The Medicare Mental Health Modernization Act languishes in both the U.S. House (H.R.1340) and Senate (S. 646). This bill would require mental health parity in Medicare coverage. Currently, Medicare covers very little mental health care. In addition, access to mental health care for older adults is in dire jeopardy due to the current lack of geriatric psychiatry specialists and the projected severe lack of geriatric specialists. Legislation is pending and also stalled in the U.S. House and Senate that would encourage graduating physicians to choose geriatric specialties. Please use the following links to get more information on these issues and concerns.

    • Geriatrics and Mental Health – The Facts from the American Association for Geriatric Psychiatry.

    • Older Adults and Mental Health -- Chapter 5 of the 1999 Surgeon General's Mental Health Report.

    • National Institute of Mental Health -- Older Adults: Depression and Suicide Facts.

    • The American Association of Retired Persons (AARP) prides itself on being "the leading organization for those older than 50," however, it is not doing its part to encourage either one of the above mental health parity legislative changes. Write to them and ask them to do their part!

    • Older Americans Consumer Mental Health Alliance. One of OACMHA's primary missions is to decrease fear in older persons of mental health stigma by increasing public awareness and knowledge of the special mental health needs and problems of older persons, including alternative solutions and approaches to services and treatments needed by this population group.

    • Older Women's League. See their mental health advocacy pages at Older Americans Mental Health Week. As the only national grassroots membership organization to focus solely on issues unique to women as they age, the Older Women's League (OWL) strives to improve the status and quality of life for midlife and older women. OWL is a nonprofit, nonpartisan organization that accomplishes its work through research, education, and advocacy activities conducted through a chapter network. Now in its 23rd year, OWL provides a strong and effective voice for the more than 58 million women age 40 and over in America.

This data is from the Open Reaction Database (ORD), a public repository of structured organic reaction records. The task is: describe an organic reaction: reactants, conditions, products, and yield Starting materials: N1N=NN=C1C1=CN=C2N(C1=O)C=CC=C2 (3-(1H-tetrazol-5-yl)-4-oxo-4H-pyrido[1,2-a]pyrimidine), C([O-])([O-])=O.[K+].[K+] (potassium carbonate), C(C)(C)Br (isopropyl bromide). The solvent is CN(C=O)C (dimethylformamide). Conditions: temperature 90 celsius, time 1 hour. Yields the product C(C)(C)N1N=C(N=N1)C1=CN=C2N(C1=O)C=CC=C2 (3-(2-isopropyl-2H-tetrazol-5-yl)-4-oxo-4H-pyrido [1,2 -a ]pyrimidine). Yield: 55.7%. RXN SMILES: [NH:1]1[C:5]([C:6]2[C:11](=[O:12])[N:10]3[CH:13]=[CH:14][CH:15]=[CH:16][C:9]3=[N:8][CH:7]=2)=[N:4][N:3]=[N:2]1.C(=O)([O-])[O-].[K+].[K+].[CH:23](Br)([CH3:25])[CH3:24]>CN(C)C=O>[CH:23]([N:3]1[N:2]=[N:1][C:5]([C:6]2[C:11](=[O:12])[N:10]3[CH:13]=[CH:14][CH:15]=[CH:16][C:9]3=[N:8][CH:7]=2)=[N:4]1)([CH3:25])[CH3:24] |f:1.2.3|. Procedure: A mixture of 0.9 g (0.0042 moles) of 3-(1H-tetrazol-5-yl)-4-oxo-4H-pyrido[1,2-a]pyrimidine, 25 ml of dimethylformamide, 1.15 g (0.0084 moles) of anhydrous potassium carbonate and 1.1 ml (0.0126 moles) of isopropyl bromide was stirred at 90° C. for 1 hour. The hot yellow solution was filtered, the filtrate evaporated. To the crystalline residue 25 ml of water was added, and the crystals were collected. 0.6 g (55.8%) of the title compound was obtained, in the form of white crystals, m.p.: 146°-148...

"OWL welcomes the Medicare Mental Health Modernization Act of 2003, sponsored by Sen. Jon Corzine (D-NJ) in the Senate and Rep. Pete Stark(D-CA) in the House, and urges its prompt review and passage.

        Current policy does not promote either understanding or the mental health of older Americans. Currently, when an older person goes to a doctor for treatment of a physical illness, Medicare pays 80% of the bill, and the patient is responsible for 20%. However, when that same person seeks help for a mental illness, Medicare pays only 50 percent of the bill, leaving 50% for the patient to pay. Because many seniors live on a fixed budget, and the Medicare program itself does not provide equal coverage for mental health diagnosis and treatment , many older Americans simply go without needed mental health care.